Halloween 2022: Oct. 14ᵗʰ – Netflix’s The Haunting Of Hill House

This is going to be a very short review. Almost anything I say would ruin something for someone, and The Haunting Of Hill House is so good that I refuse to do that. Click the pic and I’ll tell you as much as I can.

“No live organism can continue to exist sanely under conditions of absolute reality; even larks and katydids are supposed, by some, to dream. Hill House, not sane, stood by itself against its hills, holding darkness within; it had stood for a hundred years before my family moved in and might stand a hundred more. Within, walls continued upright, bricks met neatly, floors were firm, silence lay steadily against the wood and stone of Hill House, and whatever walked there, walked alone.”

I’ve read people calling this the “first season” of Hill House, but the way things were wrapped up in the finale, I seriously doubt there will be a second season. I don’t think there was meant to be. This story is pretty much perfect as is.

I’ve reviewed the first seven episodes of Hill House, and I gave them a 7.5 out of 10. That rating is now insufficient. When viewed as a whole, the series has a surprising amount of emotional resonance. And the ending, while not technically a happy one, is as happy and satisfying as was ever going to be possible considering the devastating and depressing events that plague anyone unlucky enough to attract the attention the titular haunted house.

Speaking of Hill House, there is a specific piece of information that would have been of great help to me going into this series. It will spoil nothing, I promise. In fact, it almost certainly would have been in the trailer or on the movie poster had this been a feature film. At no point that I can recall is this knowledge ever explicitly given to the audience, despite the fact that knowing it, I believe, can only enhance the viewing experience. So I’m going to tell you now what I wish I had known: anything, anything, that dies in Hill House becomes a ghost and remains there forever.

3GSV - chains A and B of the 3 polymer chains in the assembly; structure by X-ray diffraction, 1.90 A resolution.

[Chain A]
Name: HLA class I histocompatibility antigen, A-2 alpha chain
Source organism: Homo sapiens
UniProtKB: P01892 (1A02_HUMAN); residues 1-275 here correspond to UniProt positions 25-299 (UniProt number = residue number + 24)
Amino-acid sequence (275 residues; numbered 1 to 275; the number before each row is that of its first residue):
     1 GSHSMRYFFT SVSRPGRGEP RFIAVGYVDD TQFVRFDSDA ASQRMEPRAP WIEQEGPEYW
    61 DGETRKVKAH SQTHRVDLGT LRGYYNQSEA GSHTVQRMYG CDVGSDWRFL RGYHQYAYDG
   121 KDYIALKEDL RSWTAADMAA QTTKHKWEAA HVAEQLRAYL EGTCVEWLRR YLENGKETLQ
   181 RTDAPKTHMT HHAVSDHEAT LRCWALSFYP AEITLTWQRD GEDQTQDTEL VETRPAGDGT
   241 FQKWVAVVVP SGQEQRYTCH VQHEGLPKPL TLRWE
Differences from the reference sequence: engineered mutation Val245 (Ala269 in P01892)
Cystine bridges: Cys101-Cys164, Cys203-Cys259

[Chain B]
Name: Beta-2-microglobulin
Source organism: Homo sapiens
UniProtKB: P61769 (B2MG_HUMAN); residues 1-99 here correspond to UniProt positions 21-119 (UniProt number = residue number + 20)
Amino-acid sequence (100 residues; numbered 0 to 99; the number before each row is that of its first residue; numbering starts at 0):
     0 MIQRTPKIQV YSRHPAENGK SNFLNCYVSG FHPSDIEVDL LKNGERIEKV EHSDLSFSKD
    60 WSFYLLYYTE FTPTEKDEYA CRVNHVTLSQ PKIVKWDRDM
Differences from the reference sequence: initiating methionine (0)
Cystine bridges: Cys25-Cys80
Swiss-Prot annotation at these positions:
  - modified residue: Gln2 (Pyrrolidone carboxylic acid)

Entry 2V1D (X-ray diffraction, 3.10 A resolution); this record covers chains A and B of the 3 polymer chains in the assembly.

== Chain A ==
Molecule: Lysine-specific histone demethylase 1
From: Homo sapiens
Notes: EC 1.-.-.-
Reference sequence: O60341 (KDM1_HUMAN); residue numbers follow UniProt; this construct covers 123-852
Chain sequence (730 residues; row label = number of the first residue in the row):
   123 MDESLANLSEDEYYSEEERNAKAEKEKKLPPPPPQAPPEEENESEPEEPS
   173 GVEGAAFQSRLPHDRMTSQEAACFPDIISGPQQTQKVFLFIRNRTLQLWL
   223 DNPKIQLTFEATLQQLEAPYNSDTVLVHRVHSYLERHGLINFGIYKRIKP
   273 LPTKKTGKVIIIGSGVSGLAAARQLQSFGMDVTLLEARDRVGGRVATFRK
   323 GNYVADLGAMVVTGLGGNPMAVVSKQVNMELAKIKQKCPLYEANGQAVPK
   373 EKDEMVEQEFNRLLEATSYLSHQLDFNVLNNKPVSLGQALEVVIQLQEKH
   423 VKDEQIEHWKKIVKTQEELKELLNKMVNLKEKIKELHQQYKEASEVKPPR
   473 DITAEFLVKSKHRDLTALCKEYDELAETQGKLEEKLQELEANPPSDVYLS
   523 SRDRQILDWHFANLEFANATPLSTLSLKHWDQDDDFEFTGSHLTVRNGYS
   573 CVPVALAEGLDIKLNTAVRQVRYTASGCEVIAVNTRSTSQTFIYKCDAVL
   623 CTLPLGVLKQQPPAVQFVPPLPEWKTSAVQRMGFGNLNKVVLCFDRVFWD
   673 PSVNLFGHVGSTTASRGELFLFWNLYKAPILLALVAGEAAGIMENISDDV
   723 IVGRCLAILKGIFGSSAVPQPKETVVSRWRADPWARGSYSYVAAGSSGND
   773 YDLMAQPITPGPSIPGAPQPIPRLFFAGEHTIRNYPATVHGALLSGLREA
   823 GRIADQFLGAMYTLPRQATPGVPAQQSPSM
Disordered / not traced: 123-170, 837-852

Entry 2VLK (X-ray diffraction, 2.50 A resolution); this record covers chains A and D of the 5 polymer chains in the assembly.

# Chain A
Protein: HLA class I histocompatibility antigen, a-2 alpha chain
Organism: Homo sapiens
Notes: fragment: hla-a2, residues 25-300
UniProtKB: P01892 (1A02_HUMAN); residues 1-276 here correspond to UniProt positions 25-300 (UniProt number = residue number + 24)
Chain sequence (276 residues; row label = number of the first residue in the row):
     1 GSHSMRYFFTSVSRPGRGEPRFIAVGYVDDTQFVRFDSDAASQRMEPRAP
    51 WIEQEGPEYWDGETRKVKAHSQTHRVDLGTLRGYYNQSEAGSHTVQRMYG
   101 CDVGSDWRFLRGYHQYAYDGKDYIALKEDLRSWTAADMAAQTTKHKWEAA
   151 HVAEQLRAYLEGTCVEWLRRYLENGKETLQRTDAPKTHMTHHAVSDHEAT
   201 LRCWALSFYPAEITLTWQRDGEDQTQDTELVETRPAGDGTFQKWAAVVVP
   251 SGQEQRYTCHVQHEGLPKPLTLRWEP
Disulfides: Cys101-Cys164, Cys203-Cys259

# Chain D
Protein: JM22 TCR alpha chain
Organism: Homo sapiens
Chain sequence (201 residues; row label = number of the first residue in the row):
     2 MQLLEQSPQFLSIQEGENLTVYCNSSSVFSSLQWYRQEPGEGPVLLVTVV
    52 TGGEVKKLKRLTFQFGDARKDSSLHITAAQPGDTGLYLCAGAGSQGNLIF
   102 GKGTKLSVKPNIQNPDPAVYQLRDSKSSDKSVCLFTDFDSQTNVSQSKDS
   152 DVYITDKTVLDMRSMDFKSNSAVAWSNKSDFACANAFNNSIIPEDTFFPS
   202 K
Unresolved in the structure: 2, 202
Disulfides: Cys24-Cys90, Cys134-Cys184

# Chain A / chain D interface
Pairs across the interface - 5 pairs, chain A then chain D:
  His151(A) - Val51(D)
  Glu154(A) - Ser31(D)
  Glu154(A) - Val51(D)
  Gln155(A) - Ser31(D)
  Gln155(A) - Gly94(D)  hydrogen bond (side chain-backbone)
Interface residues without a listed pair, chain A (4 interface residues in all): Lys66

It’s not easy to pinpoint the single best thing about Hill House. My first instinct is to say it’s Olivia Crain, played by the incomparable Carla Gugino, who we see at the very end of her decades long descent into madness. Her smiles, forced through the teary-eyed pain caused by a lifetime of paranormal torment, are both frightening and deeply sympathetic. Her performances are so impressive that I’m beginning to think there is no role Carla Gugino cannot enhance with her mere presence. Or, if we look to the antagonists, the best thing about Hill House could easily be the Floating Man. I have never witnessed a more terrifying portrayal of a ghost. The Floating Man is goddamned disturbing. I’m also tempted to say it was Nellie, played FLAWLESSLY by both Violet McGraw as a child and Victoria Pedretti as an adult. Nellie was immediately my favorite character, and her story, which both parallels and outstrips the supernatural torture her mother endured, drives the narrative of the entire series. If the repeated tragedy of Nellie’s life doesn’t break your heart, then you don’t have one. But I think the very best thing about The Haunting Of Hill House is that it is genuinely scary. Not just startling. Not just gory. It’s a legitimately scary ghost story. And when October rolls around, you really can’t ask for more than that.

I give Netflix’s The Haunting Of Hill House a 9 out of 10. Watch. This. Show.

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